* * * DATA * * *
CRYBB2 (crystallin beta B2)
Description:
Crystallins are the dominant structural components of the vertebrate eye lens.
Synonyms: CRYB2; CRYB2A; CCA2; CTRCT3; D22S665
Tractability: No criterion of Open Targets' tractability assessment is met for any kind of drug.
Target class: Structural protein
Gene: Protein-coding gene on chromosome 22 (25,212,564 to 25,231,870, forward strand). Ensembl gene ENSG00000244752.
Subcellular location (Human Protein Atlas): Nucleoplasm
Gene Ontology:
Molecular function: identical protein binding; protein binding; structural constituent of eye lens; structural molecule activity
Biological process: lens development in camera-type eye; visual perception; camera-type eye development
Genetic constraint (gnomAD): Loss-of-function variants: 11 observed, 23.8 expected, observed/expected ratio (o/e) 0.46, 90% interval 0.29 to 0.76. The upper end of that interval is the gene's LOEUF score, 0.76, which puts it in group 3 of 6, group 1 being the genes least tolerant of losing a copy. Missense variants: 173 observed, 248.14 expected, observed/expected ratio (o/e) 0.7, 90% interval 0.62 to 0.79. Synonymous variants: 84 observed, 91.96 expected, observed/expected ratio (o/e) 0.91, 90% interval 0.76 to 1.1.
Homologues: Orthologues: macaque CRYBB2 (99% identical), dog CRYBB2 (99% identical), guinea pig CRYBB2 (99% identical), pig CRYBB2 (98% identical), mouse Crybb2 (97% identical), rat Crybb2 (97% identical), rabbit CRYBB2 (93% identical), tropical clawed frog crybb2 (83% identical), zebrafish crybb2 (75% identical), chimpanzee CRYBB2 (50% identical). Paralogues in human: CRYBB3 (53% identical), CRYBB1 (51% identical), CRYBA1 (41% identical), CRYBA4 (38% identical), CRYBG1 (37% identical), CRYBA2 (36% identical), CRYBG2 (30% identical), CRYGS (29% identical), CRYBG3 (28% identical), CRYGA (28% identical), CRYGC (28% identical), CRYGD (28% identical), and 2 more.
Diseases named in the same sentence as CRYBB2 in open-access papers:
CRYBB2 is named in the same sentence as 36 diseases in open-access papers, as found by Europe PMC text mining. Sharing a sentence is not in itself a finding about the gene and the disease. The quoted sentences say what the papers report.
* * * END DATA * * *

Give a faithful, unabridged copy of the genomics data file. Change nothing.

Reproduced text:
CRYBB2 (crystallin beta B2)
Description:
Crystallins are the dominant structural components of the vertebrate eye lens.
Synonyms: CRYB2; CRYB2A; CCA2; CTRCT3; D22S665
Tractability: No criterion of Open Targets' tractability assessment is met for any kind of drug.
Target class: Structural protein
Gene: Protein-coding gene on chromosome 22 (25,212,564 to 25,231,870, forward strand). Ensembl gene ENSG00000244752.
Subcellular location (Human Protein Atlas): Nucleoplasm
Gene Ontology:
Molecular function: identical protein binding; protein binding; structural constituent of eye lens; structural molecule activity
Biological process: lens development in camera-type eye; visual perception; camera-type eye development
Genetic constraint (gnomAD): Loss-of-function variants: 11 observed, 23.8 expected, observed/expected ratio (o/e) 0.46, 90% interval 0.29 to 0.76. The upper end of that interval is the gene's LOEUF score, 0.76, which puts it in group 3 of 6, group 1 being the genes least tolerant of losing a copy. Missense variants: 173 observed, 248.14 expected, observed/expected ratio (o/e) 0.7, 90% interval 0.62 to 0.79. Synonymous variants: 84 observed, 91.96 expected, observed/expected ratio (o/e) 0.91, 90% interval 0.76 to 1.1.
Homologues: Orthologues: macaque CRYBB2 (99% identical), dog CRYBB2 (99% identical), guinea pig CRYBB2 (99% identical), pig CRYBB2 (98% identical), mouse Crybb2 (97% identical), rat Crybb2 (97% identical), rabbit CRYBB2 (93% identical), tropical clawed frog crybb2 (83% identical), zebrafish crybb2 (75% identical), chimpanzee CRYBB2 (50% identical). Paralogues in human: CRYBB3 (53% identical), CRYBB1 (51% identical), CRYBA1 (41% identical), CRYBA4 (38% identical), CRYBG1 (37% identical), CRYBA2 (36% identical), CRYBG2 (30% identical), CRYGS (29% identical), CRYBG3 (28% identical), CRYGA (28% identical), CRYGC (28% identical), CRYGD (28% identical), and 2 more.
Diseases named in the same sentence as CRYBB2 in open-access papers:
CRYBB2 is named in the same sentence as 36 diseases in open-access papers, as found by Europe PMC text mining. Sharing a sentence is not in itself a finding about the gene and the disease. The quoted sentences say what the papers report.